The best way to avoid charity fraud is to hunt down the charity of your choice instead of giving to every so called charity that contacts you. If the charity is established like the Salvation Army, it is a better than an individual. A charity such as a local food bank is also a good choice. Food banks help many people who are struggling in today's economy. Churches often have food and clothing banks that you may donate to.
If you are short on money but you have a lot of clothes that you may be dreaming of getting back into someday, those clothes could go to a clothing bank in your area. The police department in your area might have some good suggestions. They tend to end up helping needy people find the food and clothing banks. Do not send money just because you have received a letter or an email asking you to do so. Choose your own charity to give to and ignore the rest.
In Canada, you can check to see if a charity is legitimate by checking the Charities Directorate on the government website. Legitimate charities are registered and have a BN number.
I checked the US gov page, and there is a "Search for Charities" link on www.irs.gov/
I would not give money at the door. If the charity proved legitimate after checking the above, I would mail a donation if I liked the cause. Then you know it went to the charity for sure.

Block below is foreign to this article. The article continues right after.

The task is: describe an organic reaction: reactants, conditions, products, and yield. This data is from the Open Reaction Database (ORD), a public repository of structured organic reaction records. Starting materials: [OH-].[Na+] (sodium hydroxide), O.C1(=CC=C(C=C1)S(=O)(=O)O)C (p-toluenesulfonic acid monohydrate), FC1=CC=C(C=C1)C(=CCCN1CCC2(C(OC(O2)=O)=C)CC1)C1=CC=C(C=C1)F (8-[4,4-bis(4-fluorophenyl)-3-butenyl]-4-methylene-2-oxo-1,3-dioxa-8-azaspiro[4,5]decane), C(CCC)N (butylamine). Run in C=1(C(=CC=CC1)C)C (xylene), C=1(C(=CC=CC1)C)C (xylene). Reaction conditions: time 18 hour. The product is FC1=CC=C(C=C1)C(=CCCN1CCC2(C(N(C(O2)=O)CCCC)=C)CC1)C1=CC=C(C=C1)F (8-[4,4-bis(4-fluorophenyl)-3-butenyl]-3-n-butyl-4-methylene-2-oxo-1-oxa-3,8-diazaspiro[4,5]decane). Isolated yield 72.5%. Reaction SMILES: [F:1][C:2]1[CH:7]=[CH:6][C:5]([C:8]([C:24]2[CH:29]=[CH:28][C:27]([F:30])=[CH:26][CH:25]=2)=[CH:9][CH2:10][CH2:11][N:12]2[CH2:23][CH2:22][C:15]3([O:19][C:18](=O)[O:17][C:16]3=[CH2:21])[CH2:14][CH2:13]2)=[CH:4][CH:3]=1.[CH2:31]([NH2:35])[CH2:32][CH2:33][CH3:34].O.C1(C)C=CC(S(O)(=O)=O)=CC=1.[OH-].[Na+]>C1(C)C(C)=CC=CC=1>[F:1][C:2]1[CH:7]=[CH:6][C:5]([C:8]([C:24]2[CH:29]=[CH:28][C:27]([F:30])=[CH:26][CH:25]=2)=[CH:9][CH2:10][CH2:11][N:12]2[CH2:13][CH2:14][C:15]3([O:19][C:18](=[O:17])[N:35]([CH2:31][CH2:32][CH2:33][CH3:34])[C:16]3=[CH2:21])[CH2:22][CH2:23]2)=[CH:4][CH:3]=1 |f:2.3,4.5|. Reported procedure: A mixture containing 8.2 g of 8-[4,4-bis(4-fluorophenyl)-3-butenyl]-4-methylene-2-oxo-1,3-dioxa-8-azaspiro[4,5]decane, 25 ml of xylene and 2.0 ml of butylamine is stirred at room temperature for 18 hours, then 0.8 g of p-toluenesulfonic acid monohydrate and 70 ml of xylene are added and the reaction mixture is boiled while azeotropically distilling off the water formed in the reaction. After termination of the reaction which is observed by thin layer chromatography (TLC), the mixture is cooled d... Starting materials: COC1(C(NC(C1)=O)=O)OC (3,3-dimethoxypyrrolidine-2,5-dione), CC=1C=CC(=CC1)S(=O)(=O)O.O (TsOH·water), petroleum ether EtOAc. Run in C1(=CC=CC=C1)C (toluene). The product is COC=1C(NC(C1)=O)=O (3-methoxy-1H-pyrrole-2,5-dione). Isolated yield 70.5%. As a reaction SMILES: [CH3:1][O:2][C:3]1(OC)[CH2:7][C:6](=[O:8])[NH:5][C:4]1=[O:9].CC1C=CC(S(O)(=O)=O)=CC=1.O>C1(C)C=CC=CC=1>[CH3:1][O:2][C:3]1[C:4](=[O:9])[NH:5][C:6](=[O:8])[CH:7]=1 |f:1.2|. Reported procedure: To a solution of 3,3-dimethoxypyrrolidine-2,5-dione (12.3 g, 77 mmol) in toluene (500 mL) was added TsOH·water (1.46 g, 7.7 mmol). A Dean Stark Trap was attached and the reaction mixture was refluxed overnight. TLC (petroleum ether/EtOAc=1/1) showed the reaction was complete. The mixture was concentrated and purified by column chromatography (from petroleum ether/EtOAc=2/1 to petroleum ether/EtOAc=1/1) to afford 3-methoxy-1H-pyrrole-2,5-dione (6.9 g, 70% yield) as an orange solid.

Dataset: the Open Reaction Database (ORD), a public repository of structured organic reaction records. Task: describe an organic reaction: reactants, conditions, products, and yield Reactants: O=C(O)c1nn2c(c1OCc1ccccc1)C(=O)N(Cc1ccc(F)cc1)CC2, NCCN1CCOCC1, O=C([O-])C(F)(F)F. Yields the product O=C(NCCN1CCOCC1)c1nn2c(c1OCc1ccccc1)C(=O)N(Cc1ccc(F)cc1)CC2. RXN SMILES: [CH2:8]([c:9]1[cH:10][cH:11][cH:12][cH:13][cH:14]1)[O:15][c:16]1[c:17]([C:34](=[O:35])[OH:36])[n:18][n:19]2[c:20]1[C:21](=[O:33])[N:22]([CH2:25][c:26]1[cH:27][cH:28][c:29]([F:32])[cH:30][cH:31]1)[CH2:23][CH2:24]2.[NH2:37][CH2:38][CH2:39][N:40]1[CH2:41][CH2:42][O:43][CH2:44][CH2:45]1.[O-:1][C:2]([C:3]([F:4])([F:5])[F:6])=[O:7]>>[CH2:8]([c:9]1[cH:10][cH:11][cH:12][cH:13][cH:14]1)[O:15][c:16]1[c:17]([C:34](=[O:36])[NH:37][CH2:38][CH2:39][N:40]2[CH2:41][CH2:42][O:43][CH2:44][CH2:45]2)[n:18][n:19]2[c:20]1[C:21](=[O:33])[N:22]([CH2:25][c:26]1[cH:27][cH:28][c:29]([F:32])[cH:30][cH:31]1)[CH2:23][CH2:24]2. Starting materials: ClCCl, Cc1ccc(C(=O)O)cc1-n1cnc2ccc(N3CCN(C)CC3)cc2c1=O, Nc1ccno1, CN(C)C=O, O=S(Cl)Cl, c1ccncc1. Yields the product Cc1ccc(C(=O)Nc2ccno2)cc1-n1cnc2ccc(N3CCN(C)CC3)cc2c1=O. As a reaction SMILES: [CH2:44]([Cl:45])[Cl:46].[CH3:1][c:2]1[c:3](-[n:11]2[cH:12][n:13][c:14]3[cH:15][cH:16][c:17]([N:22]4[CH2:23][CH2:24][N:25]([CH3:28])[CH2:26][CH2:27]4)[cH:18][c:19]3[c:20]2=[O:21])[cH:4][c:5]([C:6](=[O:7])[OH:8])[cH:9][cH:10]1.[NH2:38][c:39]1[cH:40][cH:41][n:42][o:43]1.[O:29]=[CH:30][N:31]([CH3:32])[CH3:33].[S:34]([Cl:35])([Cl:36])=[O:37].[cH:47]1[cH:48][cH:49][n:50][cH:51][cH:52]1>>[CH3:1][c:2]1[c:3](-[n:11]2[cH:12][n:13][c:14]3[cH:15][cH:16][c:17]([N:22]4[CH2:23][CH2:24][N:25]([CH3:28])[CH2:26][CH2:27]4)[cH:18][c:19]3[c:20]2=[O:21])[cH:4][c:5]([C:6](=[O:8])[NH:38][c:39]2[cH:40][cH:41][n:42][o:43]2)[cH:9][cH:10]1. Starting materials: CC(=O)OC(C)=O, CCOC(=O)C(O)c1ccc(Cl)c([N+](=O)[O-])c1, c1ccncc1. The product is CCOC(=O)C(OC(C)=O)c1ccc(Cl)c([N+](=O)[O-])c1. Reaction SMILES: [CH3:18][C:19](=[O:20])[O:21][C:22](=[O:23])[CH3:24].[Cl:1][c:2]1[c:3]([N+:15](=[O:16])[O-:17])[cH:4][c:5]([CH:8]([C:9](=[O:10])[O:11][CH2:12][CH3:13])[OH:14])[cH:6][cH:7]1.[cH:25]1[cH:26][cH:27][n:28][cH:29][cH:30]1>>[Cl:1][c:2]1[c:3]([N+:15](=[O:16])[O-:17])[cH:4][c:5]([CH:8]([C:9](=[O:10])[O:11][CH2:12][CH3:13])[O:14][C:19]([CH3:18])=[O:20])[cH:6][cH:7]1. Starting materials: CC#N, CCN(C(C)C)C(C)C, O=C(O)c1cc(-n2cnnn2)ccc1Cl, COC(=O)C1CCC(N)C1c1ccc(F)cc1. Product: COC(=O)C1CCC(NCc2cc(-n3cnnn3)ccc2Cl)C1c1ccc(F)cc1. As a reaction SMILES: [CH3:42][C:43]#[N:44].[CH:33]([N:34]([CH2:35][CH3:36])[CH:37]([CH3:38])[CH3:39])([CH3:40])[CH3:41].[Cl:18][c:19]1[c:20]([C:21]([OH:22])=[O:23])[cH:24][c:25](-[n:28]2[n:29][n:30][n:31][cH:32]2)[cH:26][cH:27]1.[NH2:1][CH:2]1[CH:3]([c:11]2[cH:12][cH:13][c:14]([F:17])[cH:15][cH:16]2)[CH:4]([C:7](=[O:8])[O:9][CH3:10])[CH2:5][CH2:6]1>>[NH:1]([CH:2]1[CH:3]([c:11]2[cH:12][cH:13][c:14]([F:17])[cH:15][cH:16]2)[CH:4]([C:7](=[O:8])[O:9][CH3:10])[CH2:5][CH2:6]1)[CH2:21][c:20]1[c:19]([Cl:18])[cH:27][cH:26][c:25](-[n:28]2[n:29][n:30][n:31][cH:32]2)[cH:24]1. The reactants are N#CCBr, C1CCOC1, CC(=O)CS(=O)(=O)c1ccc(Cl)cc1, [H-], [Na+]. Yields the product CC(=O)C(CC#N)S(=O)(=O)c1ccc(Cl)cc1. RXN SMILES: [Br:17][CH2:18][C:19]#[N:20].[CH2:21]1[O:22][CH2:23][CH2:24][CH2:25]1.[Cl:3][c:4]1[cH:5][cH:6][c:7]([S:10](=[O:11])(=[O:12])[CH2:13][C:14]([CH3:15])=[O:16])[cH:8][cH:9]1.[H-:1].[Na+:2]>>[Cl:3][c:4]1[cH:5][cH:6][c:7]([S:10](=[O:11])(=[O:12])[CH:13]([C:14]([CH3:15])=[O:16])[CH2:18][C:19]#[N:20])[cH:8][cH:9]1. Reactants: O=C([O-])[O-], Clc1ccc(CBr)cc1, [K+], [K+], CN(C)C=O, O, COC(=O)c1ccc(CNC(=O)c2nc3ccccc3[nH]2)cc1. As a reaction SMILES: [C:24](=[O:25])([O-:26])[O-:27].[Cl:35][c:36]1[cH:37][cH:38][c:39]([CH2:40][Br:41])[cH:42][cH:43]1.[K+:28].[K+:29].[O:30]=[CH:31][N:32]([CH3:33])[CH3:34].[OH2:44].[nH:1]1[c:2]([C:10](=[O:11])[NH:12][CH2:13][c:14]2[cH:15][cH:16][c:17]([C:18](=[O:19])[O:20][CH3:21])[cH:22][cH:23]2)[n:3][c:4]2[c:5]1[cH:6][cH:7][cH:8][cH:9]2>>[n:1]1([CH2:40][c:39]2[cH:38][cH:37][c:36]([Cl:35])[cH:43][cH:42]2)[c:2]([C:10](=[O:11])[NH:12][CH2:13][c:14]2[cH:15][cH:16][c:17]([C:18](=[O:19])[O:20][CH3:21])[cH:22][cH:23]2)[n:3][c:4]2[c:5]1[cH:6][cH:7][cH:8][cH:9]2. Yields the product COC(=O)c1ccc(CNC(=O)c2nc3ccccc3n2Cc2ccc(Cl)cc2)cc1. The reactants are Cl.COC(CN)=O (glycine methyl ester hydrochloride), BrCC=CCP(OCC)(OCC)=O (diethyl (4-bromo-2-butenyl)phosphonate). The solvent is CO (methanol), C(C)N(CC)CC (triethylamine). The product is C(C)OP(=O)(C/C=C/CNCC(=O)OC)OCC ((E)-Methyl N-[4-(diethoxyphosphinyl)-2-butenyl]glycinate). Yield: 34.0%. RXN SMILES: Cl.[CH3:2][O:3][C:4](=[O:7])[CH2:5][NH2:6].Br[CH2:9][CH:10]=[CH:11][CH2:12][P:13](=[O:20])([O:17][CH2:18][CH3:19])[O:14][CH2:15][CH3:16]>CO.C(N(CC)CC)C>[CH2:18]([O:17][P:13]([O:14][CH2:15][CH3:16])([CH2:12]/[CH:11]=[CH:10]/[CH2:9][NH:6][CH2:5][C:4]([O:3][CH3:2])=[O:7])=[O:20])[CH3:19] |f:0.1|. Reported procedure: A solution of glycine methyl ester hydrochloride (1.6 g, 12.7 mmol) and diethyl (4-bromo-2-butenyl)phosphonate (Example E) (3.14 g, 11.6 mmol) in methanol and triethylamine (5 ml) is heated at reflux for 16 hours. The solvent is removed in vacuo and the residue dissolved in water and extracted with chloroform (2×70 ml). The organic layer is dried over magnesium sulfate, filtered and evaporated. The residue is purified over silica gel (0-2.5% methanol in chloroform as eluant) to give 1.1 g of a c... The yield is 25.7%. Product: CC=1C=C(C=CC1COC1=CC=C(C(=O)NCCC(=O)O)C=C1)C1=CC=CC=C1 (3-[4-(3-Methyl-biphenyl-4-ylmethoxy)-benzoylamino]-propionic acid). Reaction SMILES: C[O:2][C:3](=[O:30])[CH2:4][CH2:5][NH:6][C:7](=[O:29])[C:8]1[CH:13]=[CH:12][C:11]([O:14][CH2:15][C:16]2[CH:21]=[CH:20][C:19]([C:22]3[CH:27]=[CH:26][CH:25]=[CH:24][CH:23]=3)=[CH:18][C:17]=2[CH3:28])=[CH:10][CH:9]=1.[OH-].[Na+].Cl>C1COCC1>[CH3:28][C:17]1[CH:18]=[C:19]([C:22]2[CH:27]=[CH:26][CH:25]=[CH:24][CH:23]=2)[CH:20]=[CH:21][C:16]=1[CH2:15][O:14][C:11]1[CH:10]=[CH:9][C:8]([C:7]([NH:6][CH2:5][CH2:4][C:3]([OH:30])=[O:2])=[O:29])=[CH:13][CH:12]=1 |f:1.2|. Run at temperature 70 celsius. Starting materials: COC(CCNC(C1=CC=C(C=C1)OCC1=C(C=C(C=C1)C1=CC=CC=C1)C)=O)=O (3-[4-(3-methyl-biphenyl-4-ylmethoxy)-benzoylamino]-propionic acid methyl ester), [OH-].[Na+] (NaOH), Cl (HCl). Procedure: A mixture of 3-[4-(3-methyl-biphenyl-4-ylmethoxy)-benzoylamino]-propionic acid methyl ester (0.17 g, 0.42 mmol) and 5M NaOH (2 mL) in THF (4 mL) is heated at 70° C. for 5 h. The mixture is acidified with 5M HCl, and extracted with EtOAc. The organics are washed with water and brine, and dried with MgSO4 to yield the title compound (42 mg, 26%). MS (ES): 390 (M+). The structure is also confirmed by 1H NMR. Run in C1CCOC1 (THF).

Even when you donate to a legitimate charity, you have no way of knowing how much of your donation actually goes to the purpose for which it was intended. Sometimes money is eaten away by salary and distribution costs. Also, if you donate to a charity in another country, sometimes the government in that country seizes the food or other items so it doesnt get to the needy citizens.
For those reasons, I only donate money to a church of a recognized, legitimate denomination. More of the money will go to needy people when intentions are good. Church World Service is another organization that seems to provide food and medical help to those in need. Be very, very careful.
I love it when you get a call to "support" your local police, or fire dept, only to find it's out of state! Give only to those charities you know like your church, etc.
I rarely donate to a charity that directly solicits me, and then only to well-known charities like the March of Dimes. The vast majority of my donations go to charities that I have heard about or sought out and then took my time researching. Web sites like Charity Navigator are great for checking out charities, but you can't exactly consult one while you're on the phone or at your door with someone who wants money right then.
I don't believe in charities making cold calls, going door-to-door, or standing at red lights, ever, and I will never donate to a charity that I see doing this. There are plenty of worthy organizations that don't hound people when they're busy or trying to enjoy a quiet evening at home. I even ignore those handsome firefighters at the red lights.
And, while I think the Salvation Army is an otherwise extremely worthy charity, I never give to their bell ringers, who, in my area at least, don't look like volunteers but instead appear to be homeless people who have been hired for the season. These are the same grimy, vaguely threatening people who otherwise would be standing on a streetcorner with a paper cup, and I ignore them at Christmas the same as I do the rest of the year.
So be a meanie like me, and don't give them money unless they give you time . . . time to think it over and do your homework.
Phony charitable organizations started being reported after 9-11 and then again after the Tsunami. CNN reported this morning that there are 2,000 or so websites that have sprung up that are phony Katrina disaster relief organizations.